But professions are not defined by their tactics. A mechanic, carpenter, electrician, and plumber may all use the same tools at one time or another. But they have different objectives.

So, PR has a limited contribution to marketing in terms of promotion. But in terms of objectives and publics it is considerably broader. As the graphic above shows, public relations is concerned with relationships, not only sales. Positive, honest, ethical, mutual relationships lead to good things with many publics, including sales to consumers, but also employee retention, investor confidence, community support, and more.

A fellow public relations professor who works in California said recently on social media that “marketing should report to public relations.” Exactly, for the reasons indicated above. It is broader and inclusive of marketing in terms of publics of interest and overall objectives. Another way of saying that is that marketing is a public relations discipline.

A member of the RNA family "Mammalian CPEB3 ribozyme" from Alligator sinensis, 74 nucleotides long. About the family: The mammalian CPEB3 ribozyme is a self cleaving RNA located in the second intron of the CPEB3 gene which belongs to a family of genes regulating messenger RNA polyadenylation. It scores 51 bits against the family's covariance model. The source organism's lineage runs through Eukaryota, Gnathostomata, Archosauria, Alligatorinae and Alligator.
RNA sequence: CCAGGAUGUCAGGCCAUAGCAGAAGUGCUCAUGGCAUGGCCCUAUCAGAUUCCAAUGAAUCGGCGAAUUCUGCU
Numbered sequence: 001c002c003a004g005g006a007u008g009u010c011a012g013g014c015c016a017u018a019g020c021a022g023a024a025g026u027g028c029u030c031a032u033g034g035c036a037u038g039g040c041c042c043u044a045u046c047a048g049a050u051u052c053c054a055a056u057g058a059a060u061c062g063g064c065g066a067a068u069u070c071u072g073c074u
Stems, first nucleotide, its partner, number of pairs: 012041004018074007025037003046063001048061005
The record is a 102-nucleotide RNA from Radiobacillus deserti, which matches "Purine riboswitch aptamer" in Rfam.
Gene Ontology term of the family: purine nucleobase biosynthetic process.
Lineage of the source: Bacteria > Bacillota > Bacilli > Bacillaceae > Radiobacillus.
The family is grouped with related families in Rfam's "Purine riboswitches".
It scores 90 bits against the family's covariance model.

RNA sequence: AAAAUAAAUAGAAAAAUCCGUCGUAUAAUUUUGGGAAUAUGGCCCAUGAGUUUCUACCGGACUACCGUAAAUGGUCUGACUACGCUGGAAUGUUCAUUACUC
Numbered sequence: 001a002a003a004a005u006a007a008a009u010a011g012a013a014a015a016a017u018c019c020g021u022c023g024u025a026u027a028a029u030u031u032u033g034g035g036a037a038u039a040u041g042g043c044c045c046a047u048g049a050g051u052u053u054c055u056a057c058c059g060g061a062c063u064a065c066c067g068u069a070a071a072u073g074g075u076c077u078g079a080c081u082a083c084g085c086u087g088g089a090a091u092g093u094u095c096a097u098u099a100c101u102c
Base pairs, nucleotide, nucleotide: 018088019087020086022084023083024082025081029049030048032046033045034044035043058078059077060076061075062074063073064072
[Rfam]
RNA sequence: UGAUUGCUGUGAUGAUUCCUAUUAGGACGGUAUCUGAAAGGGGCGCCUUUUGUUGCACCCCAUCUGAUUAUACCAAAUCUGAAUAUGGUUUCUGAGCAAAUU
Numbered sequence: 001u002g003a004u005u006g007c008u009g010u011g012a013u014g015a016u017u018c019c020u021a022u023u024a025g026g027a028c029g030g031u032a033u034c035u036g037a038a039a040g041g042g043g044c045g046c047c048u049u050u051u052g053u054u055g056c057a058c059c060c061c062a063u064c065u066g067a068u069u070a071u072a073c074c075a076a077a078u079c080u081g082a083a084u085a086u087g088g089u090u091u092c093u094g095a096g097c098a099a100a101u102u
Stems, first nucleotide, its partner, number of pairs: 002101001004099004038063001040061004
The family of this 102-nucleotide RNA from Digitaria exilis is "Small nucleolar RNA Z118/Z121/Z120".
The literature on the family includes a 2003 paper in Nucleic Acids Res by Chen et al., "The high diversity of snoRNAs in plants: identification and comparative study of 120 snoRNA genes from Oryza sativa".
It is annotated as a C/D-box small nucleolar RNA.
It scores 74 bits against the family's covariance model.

There are lots of opinions on this issue. This is just my take, albeit shared by many PR professionals and faculty with whom I speak regularly. But overall, the two professions need to have a mutual respect for each other, not demonizing or minimizing what the other does. I teach my PR students the basics of business and marketing (as well as addressing nonprofit management and the political landscape), and I am always pleased when marketing programs explain PR as something more than a product news release.

Big Data Marketing (or just PR)